March 18: Producing Top-Notch Translations, Romance Languages>English, 2:00-4:00 Two major culprits in the production of less-than-sparkling English translations are using the same hackneyed words or phrases each time we see certain source words, and allowing our source text to exert undue influence over our writing. This presentation will encourage us to rise out of the translation rut in order to write solid translations that sound like English, and position ourselves among the highest-quality providers. We will discuss some common pitfalls of translating from Romance languages into English, and what to do about them. All the source-language examples used will be in French or Spanish, but knowledge of any Romance language will allow you to follow along. Native speakers of Romance languages will gain insights into how to translate their English source-language texts.
Our speaker, Diana Rhudick, is a graduate of the Middlebury Institute of International Studies at Monterey, where she learned many of the techniques she will be presenting at this talk. She has 30 years of experience as a translator of French and Spanish business and legal texts, and as an editor of English texts. Her long-standing involvement with NETA has included stints as newsletter editor and board member. Currently, she is the association's president and cowebmaster.
April 22: Honing Your Interpreting Skills, 2:00-4:00 Whether you are a neophyte or an experienced interpreter, you will surely welcome the opportunity to brush up on the essentials and engage in practice exercises with a view to fine-tuning your interpreting techniques. Our facilitator will provide some general pointers and then present a variety of scenarios from the legal, medical, and community contexts. Given his years of experience teaching interpreting, you will no doubt benefit from his expert feedback. He can include participants from mixed backgrounds, so feel free to join in regardless of your language pair. (If you work with a language other than Spanish, please invite a colleague who uses that language pair.)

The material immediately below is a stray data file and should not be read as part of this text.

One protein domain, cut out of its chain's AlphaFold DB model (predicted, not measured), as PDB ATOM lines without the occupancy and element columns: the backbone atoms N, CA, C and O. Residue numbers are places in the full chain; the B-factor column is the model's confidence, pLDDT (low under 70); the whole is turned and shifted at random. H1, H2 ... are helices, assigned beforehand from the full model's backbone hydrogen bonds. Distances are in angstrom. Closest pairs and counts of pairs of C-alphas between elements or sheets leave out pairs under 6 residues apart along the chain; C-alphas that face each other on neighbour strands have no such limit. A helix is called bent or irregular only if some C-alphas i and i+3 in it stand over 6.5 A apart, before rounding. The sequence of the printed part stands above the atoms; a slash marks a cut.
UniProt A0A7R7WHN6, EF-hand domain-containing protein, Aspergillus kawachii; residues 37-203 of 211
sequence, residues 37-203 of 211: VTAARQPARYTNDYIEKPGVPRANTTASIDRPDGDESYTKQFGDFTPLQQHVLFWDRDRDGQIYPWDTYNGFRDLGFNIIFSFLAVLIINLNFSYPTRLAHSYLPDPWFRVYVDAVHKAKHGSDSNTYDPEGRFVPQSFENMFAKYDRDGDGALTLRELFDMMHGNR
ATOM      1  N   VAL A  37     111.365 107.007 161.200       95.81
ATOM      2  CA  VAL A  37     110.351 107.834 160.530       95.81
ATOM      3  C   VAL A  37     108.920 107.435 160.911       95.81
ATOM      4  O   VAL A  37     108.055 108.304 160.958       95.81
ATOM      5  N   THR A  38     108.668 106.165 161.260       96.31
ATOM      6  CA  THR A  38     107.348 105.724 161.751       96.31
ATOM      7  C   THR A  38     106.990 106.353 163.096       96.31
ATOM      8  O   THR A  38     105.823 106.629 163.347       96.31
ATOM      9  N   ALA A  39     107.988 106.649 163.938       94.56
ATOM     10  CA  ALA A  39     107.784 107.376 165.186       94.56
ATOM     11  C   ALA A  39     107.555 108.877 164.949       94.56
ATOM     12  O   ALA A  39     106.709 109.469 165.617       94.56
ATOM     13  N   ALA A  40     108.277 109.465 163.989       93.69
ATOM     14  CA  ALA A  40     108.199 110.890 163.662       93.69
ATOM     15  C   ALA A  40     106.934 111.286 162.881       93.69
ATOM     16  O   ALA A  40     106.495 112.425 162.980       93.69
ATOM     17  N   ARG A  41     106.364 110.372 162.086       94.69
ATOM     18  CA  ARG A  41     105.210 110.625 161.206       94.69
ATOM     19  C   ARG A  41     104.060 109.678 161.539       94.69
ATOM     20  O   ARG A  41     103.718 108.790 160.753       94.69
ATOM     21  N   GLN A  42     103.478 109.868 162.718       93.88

Frank Geoffrion, our speaker, has a national reputation as a trainer and examiner of interpreters. He has been a Spanish-English court, conference, and medical interpreter since 1975. He has been certified by the Federal Court, the Massachusetts Trial Courts, and the American Translators Association. He was a faculty member at the National Institute for Interpretation at the University of Arizona and a consultant to the Federal Court Interpretation Certification Project. He administered the 1995 Federal Court Interpreter Oral Certification Examination in Arizona, New Mexico, and Texas.
At an earlier state of his career he established a language school in Cuzco, Peru and gave intensive courses there in the Quechua language, developing a 250-hour course and writing two teaching manuals in Spanish for the Quechua spoken in Central Peru, Southern Peru, and Bolivia. He now interprets in Quechua as well as Spanish for the Massachusetts Trial Courts.
Mr. Geoffrion was a founding member of the Association of Legal Translators and Interpreters of Massachusetts (ALTIMA) and was their first treasurer/vice-president and editor of their newsletter. He is a member of the American Translators Association (ATA), the National Association of Judicial Interpreters and Translators (NAJIT), the International Medical Interpreters Association (IMIA), and NETA. He served on the IMIA committee to develop a process for certifying medical interpreters.
He has been teaching court and medical interpreting first at Bentley University and now at Boston University for 22 years.